What Are The Medical Dangers?
Although bulimia rarely results in death, it can occur. Excessive vomiting leads to electrolyte imbalance. Electrolytes, which are chemicals in the body like potassium, chloride and sodium, help regulate heart beat. When they are depleted by purging or dehydration, heart arrhythmia—irregular heart beat—often takes place. Sometimes this is not serious and subsides when proper health and nutrition is restored, but for others it can lead to death from cardiac arrest. Kidney failure is another possible life-threatening side-effect of low potassium. Vomiting can be fatal due to choking or if the esophagus or bronchial passage is ruptured.
The most common medical problems for bulimics include rotten teeth, constipation, bloating and other digestive disorders, infected or swollen glands known as “chipmunk cheeks,” blisters in the throat, icy hands and feet, and fluid depletion. Other potentially serious, though generally rare, complications are abnormalities in the endocrine and gastrointestinal systems, anemia, internal bleeding, hypoglycemia, irregular menstrual periods or amenorrhea, osteoporosis, myopathy, and irregularities in brain imaging.
Some bulimics use syrup of ipecac, detergents, or foreign objects to induce vomiting—all of which are extremely dangerous. Ipecac, a horrible tasting liquid, is used to treat poison victims, and its abuse can produce muscle weakness or cardiac arrest (Mitchell, 1997; Mickley, 1999).
Laxative abuse can irritate intestinal nerve endings, which can inhibit them from triggering contractions. Heavy use of laxatives or enemas removes protective mucus from the intestinal lining, which can result in bowel infections. The lower bowel can lose muscle tone, becoming limp and unable to produce contractions. Dehydration and fluid imbalances can occur with the same sideeffects as listed above. Also, laxative abusers can have rectal pain, gas, constipation or diarrhea (or both), and bowel tumors.
Although not directly linked, individuals with eating disorders may tend to have other medical illnesses, including diabetes mellitus, cystic fibrosis, inflammatory bowel diseases such as Crohn’s disease, and thyroid disease. Diabetics with bulimia often misuse their insulin, which can be life-threatening (Bock, 1999; Zerbe, 1995).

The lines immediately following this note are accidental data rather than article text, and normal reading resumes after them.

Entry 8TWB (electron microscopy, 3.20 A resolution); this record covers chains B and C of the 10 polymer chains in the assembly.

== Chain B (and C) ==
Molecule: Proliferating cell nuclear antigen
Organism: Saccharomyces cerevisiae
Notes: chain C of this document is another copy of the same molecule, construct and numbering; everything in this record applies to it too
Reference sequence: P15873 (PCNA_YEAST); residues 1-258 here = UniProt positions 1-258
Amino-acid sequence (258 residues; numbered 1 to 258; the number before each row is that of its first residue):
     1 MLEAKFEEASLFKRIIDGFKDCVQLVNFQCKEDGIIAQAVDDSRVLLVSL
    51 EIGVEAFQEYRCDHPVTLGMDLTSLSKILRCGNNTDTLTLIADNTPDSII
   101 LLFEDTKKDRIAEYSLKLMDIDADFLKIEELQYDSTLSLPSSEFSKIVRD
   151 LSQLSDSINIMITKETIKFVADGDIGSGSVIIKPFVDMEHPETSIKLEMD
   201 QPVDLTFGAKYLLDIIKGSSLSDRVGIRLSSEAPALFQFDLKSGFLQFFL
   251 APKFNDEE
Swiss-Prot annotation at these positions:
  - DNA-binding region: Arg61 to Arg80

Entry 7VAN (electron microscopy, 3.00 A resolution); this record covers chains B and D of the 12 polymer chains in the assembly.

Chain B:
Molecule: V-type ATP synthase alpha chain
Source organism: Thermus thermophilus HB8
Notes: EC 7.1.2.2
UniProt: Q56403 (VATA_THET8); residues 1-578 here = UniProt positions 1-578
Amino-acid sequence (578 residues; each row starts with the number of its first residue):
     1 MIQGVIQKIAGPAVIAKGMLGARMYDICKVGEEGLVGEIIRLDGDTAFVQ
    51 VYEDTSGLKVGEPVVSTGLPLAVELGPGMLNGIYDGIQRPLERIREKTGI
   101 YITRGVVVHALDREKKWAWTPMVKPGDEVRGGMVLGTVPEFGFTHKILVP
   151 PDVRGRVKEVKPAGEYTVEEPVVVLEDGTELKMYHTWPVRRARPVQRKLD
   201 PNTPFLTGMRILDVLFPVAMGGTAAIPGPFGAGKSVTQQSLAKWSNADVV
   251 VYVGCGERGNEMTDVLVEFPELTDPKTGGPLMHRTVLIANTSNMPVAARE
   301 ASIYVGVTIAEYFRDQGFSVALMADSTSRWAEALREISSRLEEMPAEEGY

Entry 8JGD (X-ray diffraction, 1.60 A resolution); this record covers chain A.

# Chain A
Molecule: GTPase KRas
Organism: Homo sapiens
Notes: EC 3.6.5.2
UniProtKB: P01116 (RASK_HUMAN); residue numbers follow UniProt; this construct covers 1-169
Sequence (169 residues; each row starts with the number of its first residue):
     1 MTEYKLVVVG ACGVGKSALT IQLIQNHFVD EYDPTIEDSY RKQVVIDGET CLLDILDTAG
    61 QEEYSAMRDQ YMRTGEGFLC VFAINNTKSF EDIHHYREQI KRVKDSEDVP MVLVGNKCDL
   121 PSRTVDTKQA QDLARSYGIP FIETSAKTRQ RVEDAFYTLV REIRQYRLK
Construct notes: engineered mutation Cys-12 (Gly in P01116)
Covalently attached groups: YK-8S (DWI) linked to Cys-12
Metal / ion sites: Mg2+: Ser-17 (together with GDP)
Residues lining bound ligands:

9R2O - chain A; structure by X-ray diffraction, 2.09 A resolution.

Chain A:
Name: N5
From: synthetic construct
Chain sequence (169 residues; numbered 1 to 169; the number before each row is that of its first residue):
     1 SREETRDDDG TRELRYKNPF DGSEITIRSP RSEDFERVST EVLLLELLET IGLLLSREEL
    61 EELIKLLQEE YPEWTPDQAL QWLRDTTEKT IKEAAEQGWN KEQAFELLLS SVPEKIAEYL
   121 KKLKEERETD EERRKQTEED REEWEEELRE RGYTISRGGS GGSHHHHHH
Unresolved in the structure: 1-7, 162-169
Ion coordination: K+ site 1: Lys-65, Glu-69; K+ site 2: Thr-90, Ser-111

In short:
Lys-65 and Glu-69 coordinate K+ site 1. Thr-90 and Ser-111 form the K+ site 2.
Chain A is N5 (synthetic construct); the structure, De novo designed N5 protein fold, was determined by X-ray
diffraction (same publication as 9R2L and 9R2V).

It is difficult, if not impossible, to know which bulimics are at greatest risk for developing any of these specific conditions. Certainly, the longer someone has bulimia, the more likely they are to experience associated medical problems. However, even someone who has only started to purge faces the possibility of serious physical consequences, even death.
Many bulimics have concerns about getting or being pregnant. Some fear that their vomiting will harm the child or that they will get too fat. Although information on pregnancy and eating disorders is limited, what we do know is:
1. Although women with disordered eating are more likely to deliver babies that are small, major birth defects do not accompany bulimia or anorexia nervosa.
2. Since a mother who purges has a separate digestive system than her fetus, the child is generally not harmed. However, poor nutrition and negative frame of mind are unhealthy for mother and child.
3. For women in treatment, some antidepressants can be used but others should be avoided. In any case, they should check with their doctors about the specific medications that they are taking.
4. A large percentage of women experience remission of their bulimic symptoms while they are pregnant. They may feel that their bodies belong to their babies during pregnancy, and thus eliminate unhealthy behaviors. However during the postpartum period they are likely to return to their bulimia, especially faced with their added weight.
5. The birth of a child also brings up other emotional issues for bulimic women, which include mother/child relationships, how the eating disorder will affect parenting, sexuality and attractiveness, separation conflicts, and worries over proper feeding for baby. These should all be addressed for the welfare of the mother and child (Yager, 1997; Zerbe, 1995).
Reprinted with permission from Bulimia: A Guide to Recovery
By Lindsey Hall and Leigh Cohn
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